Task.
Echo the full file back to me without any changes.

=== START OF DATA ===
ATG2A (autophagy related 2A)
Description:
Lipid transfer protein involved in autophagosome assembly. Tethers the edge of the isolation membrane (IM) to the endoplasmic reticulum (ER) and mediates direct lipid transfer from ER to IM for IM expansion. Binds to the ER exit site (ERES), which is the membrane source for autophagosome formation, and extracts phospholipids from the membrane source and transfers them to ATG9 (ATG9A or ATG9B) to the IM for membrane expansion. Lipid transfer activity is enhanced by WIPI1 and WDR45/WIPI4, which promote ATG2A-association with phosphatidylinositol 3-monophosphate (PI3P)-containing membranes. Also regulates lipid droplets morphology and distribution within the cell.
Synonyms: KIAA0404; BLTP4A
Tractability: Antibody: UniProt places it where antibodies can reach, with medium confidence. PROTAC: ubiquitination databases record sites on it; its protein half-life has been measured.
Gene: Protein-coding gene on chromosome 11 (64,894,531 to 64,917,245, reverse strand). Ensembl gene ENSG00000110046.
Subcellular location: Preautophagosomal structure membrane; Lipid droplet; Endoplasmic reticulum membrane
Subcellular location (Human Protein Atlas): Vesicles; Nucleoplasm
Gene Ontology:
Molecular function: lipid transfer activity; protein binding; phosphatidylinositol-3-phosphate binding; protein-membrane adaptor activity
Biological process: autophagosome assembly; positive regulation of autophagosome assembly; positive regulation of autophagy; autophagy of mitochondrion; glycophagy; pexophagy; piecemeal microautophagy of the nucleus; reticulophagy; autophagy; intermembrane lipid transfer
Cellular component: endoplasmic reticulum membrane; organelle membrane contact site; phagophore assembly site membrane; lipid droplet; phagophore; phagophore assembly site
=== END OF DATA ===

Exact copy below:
ATG2A (autophagy related 2A)
Description:
Lipid transfer protein involved in autophagosome assembly. Tethers the edge of the isolation membrane (IM) to the endoplasmic reticulum (ER) and mediates direct lipid transfer from ER to IM for IM expansion. Binds to the ER exit site (ERES), which is the membrane source for autophagosome formation, and extracts phospholipids from the membrane source and transfers them to ATG9 (ATG9A or ATG9B) to the IM for membrane expansion. Lipid transfer activity is enhanced by WIPI1 and WDR45/WIPI4, which promote ATG2A-association with phosphatidylinositol 3-monophosphate (PI3P)-containing membranes. Also regulates lipid droplets morphology and distribution within the cell.
Synonyms: KIAA0404; BLTP4A
Tractability: Antibody: UniProt places it where antibodies can reach, with medium confidence. PROTAC: ubiquitination databases record sites on it; its protein half-life has been measured.
Gene: Protein-coding gene on chromosome 11 (64,894,531 to 64,917,245, reverse strand). Ensembl gene ENSG00000110046.
Subcellular location: Preautophagosomal structure membrane; Lipid droplet; Endoplasmic reticulum membrane
Subcellular location (Human Protein Atlas): Vesicles; Nucleoplasm
Gene Ontology:
Molecular function: lipid transfer activity; protein binding; phosphatidylinositol-3-phosphate binding; protein-membrane adaptor activity
Biological process: autophagosome assembly; positive regulation of autophagosome assembly; positive regulation of autophagy; autophagy of mitochondrion; glycophagy; pexophagy; piecemeal microautophagy of the nucleus; reticulophagy; autophagy; intermembrane lipid transfer
Cellular component: endoplasmic reticulum membrane; organelle membrane contact site; phagophore assembly site membrane; lipid droplet; phagophore; phagophore assembly site